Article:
1)    Mal País to Cóbano $800 Colones
2)    Cóbano to Paquera $1200 Colones
3)    Paquera to Puntarenas (by boat) $810 Colones
4)    Port of Puntarenas to Puntarenas Central $400 Colones
5)    Puntareas Central to San Jose (directo) $2510 Colones
6)    San Jose terminal to MUSOC Bus Terminal (Taxi) $1500 Colones
7)    MUSOC Bus Terminal to San Isidro $2655 Colones

Despite the fact that we rode in or floated on seven different vehicles to arrive in San Isidro, our 12-hour journey was smooth; no major delays, a couple of "directo" busses with reclinable seats and most importantly, the 9° drop in temperature as we ascended into San Jose from the sweltering 38° C heat of Mal País (translated as "bad lands") on the Pacific coast. We arrived in San Isidro at 7:30 pm on a Saturday night and carried our backpacks through the central square, teaming with flirting teenagers strutting their stuff, to Hotel Chirripó. The hotel was on the south-side of the park, facing the towering catedral on the north-side. We enjoyed people-watching over dinner on the hotel’s patio, heards of over-weight women in tight thin shirts and an exhorbitant number of push-up bras, while the men squealled around the park in their lowered Civics and screaming motorcycles.

I did learn that when ordering "gin" in Costa Rica, as in a gin and tonic, "gin" refers to ginger ale. Instead, ended up with a shot of vodka and a club soda; it worked. Chris stuck to a simple beer. Very simple since there are only three main beers that are branded on restaurant signs throughout the country. You know when you’re in "Pilsner" or "Imperial Country". Unfortunately for a stout drinker, the only "oscuro" or dark beer I’ve been able to find is a Bavarian, No. 3 of the top three, which also falls into the Coors light-esque category along with the rest.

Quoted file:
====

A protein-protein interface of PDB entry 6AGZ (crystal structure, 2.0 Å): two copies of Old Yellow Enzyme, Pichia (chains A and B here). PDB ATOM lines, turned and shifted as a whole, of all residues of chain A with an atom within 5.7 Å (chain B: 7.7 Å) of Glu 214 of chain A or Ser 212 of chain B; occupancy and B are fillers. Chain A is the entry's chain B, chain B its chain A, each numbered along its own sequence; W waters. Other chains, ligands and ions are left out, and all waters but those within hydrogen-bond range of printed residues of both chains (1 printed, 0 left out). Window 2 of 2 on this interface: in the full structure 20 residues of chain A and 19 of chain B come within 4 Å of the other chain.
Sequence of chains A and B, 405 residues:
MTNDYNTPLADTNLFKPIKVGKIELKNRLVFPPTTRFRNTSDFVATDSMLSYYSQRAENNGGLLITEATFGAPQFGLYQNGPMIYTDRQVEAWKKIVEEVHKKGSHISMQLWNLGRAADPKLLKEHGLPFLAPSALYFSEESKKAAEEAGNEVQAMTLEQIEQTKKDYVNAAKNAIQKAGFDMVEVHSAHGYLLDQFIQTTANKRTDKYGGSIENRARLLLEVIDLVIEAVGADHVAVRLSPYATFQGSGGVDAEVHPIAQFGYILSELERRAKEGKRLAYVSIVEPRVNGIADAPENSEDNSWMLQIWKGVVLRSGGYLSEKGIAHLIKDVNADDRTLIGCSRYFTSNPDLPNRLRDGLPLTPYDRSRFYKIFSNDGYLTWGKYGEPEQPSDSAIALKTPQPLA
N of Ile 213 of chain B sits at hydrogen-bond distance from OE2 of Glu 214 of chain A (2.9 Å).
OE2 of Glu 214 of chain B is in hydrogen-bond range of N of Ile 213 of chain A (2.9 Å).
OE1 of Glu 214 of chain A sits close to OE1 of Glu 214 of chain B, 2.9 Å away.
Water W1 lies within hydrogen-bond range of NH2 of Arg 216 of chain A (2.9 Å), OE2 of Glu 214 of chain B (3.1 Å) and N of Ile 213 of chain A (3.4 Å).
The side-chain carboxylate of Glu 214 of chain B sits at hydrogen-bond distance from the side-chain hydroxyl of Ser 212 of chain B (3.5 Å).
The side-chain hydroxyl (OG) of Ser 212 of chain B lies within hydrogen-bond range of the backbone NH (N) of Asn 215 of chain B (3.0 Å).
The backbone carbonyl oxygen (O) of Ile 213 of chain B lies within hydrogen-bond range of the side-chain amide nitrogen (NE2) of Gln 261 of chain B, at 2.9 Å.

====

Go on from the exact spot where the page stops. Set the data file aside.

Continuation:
The metal doors of the tiendas surrounding the park began to shut around 10:00, so we returned to our room. The hotel was fine at $18 a night with shared bathrooms, a window, fan and hot water. Although the metal bed springs poking into my ribs were a bit of a rem-sleep damper.

It was 5:50 am when the church bells began to sound, shortly followed by booming music rising from the city. And although Ticos are early morning risers, this sounded like something was going on, and it was. We woke to find the finish-line of the Coasta Rican International Bike Race in the street just in front of our hotel. One again we had an entertaining breakfast with peddling, cheering and entertainers on roller skates and stilts from our hotel patio. I love surprises. But now, we had other things on our mind, like the following days trek up Cerro Chirripó. At 3,819 meters, we would be ascending 2,500 meters of Costa Rica’s tallest mountain from the base-pueblo of San Gerardo, a short bus-ride away from San Isidro.